Here in Lansing we have a secret group of do gooders called the Lansing Ninjas (coincidently they came up on a chat window as I was writing this!!). Their acts are simple yet positive. They agilely move through our town with unprovoked acts of goodness. They swiftly locate a community member and leave behind a needed gift and a note. Later they produce an informative and often moving blog post about their ventures. It’s simple, it’s fun and it’s good. It’s a much needed balance for the negative news permeating the media.
Another group I participate in is Lunch With a Purpose. They willingly and even eagerly meet at a place of need, usually a charity, to help that group for an hour. We’ve put price tags on hand beaded sandals from Tanzania for the Shining A Light group, saving them 20 hours of work (20 volunteers*1 hour=20 hours). We’ve helped pull weeds to ready an urban garden. We’ve organized books at the East Lansing Library for their fundraisers. We’ve wrapped white pine saplings in burlap for Earth Day Lansing. We’ve addressed envelopes for the Nyaka Aids Orphan project. I could go on, and maybe I should. It’s easy to be the do gooder. Really. Try it. Smile at a stranger and feel their stress level go down. Give someone a genuine compliment and watch their eyes light up. The next time you speak with a child squat down to their level and watch their respect and admiration for you increase. Hug someone you love.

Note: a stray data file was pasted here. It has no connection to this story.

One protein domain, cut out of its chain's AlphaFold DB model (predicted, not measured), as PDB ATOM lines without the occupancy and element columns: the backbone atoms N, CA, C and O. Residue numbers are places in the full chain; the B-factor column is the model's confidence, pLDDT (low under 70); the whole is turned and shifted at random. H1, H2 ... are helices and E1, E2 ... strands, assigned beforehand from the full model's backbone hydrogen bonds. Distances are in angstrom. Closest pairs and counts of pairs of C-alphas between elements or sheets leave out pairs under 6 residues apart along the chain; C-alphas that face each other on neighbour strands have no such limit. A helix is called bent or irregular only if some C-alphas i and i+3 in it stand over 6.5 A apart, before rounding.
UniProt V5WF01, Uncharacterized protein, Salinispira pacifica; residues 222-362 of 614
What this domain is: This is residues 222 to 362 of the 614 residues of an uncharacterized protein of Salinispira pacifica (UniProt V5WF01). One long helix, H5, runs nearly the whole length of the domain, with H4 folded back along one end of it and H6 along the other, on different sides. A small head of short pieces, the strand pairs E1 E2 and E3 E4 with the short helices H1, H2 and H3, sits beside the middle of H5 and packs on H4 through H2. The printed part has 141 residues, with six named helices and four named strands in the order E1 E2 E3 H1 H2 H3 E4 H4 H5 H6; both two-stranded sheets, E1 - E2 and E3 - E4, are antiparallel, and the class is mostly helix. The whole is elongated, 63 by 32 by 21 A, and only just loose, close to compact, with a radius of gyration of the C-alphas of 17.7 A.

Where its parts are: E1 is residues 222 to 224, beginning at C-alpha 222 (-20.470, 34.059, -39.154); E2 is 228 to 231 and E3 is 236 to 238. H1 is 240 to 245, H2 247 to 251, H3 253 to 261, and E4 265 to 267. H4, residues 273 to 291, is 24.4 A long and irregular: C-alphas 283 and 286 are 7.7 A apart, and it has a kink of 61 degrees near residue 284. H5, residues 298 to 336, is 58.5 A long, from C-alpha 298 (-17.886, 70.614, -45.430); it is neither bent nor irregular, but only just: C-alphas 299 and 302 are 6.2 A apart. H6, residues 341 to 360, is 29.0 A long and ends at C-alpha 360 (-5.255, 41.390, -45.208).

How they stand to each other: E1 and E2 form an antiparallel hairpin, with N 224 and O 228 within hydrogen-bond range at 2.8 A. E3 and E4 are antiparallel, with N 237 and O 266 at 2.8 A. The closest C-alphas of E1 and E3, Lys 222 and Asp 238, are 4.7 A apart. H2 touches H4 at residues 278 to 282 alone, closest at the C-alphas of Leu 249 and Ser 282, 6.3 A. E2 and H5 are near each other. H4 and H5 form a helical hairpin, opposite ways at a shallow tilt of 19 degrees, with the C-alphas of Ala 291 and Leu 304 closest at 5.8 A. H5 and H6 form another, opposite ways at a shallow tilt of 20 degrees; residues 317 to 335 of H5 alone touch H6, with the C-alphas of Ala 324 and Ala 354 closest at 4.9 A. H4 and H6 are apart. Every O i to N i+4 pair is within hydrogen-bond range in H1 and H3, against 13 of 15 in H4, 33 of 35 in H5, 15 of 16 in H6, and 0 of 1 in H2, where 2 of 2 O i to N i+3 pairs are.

It really is true; Give and you shall receive. But even more importantly, when you give, someone else receives.
Here are a few other groups that are working to make life better for others (The Lunch With a Purpose Website lists many groups serving the community as well):
New World Flood
Allen Neighborhood Center
City Rescue Mission
The Greater Lansing Food Bank